EDITOR: I look forward to listening to the budget debate every year and would like to be rewarded with a spirited, lively discourse on realistic expectations for this financial year. Our parliament is not a rum shop and measures must be put in place to ensure that in the future we operate in the finest traditions of Western Democracies.
Firstly, we need a commitment from the Speaker to be fair. The rules of the House should be administered without fear or favour. The Speaker should be a neutral person and must be committed even to allow a motion of no confidence in the government to be debated and disposed of with the possibility of its removal. The Speaker must command the respect of members of both sides of the house.
Members of the house need to give the Speaker due respect.
The Minister of Finance needs to present a realistic budget based on data supplied by the audited financial report for the previous financial year. Other essential reports, such as the poverty assessment, are also critical. Accurate employment records and our rate of implantation of capital projects will be critical. Without accurate information the budget debate will lack authenticity.
The permanent secretaries who are the accounting officers should be empowered to provide the information that the finance minister needs. We cannot have a situation where every year our audited accounts for the previous financial year are not available. How would we know what the public debt is and what taxes to reduce or impose? As it stands now we are operating in the dark and moving not knowing where we are going.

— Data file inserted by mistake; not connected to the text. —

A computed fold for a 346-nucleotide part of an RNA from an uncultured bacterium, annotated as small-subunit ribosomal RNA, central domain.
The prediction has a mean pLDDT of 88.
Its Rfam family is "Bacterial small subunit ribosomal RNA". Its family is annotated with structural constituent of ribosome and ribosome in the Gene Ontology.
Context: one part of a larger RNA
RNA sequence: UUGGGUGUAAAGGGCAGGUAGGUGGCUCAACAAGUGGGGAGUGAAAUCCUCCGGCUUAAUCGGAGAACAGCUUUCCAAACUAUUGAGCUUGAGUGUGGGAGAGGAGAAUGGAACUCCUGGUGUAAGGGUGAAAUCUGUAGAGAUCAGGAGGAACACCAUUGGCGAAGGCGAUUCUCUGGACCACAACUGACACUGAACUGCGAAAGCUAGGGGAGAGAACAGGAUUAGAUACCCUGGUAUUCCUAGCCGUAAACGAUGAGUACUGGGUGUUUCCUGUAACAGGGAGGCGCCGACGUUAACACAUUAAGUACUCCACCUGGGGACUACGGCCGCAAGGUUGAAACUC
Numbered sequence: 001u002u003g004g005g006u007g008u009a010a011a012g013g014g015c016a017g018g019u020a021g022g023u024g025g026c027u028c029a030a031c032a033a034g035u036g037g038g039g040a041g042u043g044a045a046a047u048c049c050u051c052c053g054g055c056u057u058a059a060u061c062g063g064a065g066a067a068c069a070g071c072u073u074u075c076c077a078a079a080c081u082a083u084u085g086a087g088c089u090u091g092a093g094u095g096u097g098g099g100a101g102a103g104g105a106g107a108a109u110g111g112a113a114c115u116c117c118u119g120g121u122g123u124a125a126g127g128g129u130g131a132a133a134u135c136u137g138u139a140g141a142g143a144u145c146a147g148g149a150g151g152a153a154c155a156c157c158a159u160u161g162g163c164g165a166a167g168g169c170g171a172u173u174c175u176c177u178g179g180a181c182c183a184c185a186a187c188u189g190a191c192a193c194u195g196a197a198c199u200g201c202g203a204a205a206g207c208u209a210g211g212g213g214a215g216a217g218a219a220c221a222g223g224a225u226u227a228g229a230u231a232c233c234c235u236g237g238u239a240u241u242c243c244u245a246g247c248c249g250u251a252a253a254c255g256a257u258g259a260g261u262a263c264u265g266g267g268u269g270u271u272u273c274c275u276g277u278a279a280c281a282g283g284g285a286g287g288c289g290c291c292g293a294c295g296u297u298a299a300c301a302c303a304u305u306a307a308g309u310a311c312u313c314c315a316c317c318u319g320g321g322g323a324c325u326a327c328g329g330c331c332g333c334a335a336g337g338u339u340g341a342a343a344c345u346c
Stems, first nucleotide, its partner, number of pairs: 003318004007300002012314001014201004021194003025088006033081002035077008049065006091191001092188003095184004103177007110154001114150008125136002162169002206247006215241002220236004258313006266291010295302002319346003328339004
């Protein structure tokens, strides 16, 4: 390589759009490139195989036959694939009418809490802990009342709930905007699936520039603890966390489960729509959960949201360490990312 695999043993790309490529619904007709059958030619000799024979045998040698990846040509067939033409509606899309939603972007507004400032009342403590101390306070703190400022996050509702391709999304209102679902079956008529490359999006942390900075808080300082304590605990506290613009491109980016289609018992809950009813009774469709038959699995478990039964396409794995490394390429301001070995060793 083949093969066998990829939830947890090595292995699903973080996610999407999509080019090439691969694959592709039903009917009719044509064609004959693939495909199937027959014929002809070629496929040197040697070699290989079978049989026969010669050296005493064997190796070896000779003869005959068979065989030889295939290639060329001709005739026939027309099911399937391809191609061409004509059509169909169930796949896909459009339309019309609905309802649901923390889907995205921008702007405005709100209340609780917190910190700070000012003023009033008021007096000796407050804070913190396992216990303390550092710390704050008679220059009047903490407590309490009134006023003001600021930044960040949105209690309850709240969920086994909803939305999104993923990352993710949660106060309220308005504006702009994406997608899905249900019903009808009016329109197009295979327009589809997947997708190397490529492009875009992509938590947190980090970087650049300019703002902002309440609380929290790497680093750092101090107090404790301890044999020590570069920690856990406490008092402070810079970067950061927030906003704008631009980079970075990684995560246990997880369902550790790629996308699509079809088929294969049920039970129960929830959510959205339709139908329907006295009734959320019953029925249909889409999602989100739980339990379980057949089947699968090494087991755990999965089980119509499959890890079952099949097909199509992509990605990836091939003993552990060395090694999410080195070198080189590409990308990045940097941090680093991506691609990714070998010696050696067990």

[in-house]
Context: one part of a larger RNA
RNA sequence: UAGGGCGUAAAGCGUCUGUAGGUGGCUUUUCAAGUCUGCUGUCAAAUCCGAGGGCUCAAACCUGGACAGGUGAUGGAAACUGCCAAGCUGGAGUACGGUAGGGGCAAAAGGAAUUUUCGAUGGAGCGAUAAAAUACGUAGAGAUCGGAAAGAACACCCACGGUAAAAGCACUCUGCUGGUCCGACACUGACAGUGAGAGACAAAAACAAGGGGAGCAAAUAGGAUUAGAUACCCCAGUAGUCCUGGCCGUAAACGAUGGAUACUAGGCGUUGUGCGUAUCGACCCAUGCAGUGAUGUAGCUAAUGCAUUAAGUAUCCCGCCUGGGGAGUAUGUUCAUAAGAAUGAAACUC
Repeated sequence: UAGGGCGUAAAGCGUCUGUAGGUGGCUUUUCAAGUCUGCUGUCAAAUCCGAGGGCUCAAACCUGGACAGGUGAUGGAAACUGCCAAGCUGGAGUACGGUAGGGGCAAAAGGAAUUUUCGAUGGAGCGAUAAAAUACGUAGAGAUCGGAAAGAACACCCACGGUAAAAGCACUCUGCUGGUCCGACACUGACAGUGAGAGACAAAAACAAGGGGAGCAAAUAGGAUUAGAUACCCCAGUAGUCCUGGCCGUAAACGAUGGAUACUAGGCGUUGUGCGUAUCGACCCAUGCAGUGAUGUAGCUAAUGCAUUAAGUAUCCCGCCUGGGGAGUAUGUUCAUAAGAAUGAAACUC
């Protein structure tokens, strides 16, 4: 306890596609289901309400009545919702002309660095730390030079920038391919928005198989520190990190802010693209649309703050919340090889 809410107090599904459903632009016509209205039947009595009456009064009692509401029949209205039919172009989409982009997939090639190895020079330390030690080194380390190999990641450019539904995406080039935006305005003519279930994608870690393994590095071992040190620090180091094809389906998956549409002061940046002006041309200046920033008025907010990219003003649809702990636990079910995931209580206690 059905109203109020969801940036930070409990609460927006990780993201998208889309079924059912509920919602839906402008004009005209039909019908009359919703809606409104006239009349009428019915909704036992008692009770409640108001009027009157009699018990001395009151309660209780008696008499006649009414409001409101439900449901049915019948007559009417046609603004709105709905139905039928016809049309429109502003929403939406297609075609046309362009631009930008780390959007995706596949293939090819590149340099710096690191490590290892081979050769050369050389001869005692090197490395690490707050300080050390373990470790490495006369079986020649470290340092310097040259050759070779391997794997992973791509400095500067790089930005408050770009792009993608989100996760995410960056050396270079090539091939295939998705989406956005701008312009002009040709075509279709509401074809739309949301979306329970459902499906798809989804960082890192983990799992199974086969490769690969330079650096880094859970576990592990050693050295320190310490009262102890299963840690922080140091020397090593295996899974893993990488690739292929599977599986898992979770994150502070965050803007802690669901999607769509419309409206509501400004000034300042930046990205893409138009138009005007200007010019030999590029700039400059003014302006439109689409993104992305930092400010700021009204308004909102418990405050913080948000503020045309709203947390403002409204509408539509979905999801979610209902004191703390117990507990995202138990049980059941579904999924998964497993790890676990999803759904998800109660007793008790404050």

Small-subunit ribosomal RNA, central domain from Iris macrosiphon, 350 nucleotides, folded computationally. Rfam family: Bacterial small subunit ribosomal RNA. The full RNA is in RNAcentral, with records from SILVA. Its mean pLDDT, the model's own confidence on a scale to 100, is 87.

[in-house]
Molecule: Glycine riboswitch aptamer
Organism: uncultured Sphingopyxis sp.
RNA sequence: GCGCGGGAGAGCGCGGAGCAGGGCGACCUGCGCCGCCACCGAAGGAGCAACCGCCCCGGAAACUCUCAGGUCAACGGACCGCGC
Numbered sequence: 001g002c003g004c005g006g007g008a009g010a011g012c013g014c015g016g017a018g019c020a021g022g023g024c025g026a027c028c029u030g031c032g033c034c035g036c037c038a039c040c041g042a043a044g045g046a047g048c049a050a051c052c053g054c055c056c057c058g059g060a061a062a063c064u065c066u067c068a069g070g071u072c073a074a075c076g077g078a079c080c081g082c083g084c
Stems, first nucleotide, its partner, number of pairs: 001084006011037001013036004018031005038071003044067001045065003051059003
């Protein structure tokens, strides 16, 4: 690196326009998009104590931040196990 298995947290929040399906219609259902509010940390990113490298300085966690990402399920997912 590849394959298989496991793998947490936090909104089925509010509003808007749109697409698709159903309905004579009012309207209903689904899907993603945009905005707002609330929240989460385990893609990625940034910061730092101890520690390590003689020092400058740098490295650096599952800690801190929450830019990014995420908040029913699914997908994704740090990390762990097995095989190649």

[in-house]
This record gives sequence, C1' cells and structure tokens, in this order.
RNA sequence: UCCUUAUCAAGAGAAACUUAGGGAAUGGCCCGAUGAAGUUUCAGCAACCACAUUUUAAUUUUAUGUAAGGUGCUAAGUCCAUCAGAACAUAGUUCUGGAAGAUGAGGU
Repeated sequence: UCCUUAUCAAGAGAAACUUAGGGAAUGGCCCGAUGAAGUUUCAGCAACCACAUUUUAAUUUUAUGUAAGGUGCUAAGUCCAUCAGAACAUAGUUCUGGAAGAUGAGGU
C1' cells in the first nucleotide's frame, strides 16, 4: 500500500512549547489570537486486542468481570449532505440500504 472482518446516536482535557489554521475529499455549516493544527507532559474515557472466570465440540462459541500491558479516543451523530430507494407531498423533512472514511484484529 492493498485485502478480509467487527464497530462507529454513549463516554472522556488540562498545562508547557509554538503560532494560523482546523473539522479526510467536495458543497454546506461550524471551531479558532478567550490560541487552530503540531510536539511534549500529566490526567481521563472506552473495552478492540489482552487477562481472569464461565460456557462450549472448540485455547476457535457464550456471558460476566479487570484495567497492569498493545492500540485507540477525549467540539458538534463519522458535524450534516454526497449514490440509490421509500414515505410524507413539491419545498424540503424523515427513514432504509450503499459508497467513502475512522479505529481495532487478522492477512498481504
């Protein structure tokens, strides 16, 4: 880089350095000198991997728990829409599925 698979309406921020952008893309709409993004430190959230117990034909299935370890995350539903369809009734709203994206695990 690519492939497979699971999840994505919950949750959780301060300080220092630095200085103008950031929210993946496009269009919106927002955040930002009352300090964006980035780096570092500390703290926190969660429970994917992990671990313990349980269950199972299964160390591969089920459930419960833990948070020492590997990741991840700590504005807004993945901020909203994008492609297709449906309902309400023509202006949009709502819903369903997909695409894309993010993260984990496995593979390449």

The collection of outstanding taxes is another sore point. Too often we hear of large companies owing large sums of money. Our system of collection needs to be strengthened. At the same time the government must pay what it owes businesses. It is unreasonable to expect payment from them when government owes them large sums of money. Individuals too must pay what they owe.
National Insurance Services, and Vinlec must not be seen as government entities and should have neutral Boards to safeguard their integrity.
Income tax should be paid by everyone. It will teach us all to be responsible and accountable. Constituency development fund managed by each representative in parliament needs to feature in the budget. It is unfair to constituents that only the government side determines how all our taxes are expended. “No taxation without representation,” is true to our situation.
Many of our roads need to be widened and maintained. This is urgent and should be a priority. A good road network is essential for economic progress. National security must occupy our focus. We need adequately trained literate police who will live and work among the population and prevent and solve crimes.
Unemployment is a major cause of crime and our schools must be geared to training our people to fill the available jobs and to create their own.
Since our parliament is not a rum shop, we must stop the fighting and settle down to do the people’s business. This includes paying our taxes and bills, having our accounts audited every year, creating a climate conducive for investment, building and repairing our roads, and educating our people to be productive in a safe environment.
Anthony G. Stewart, PhD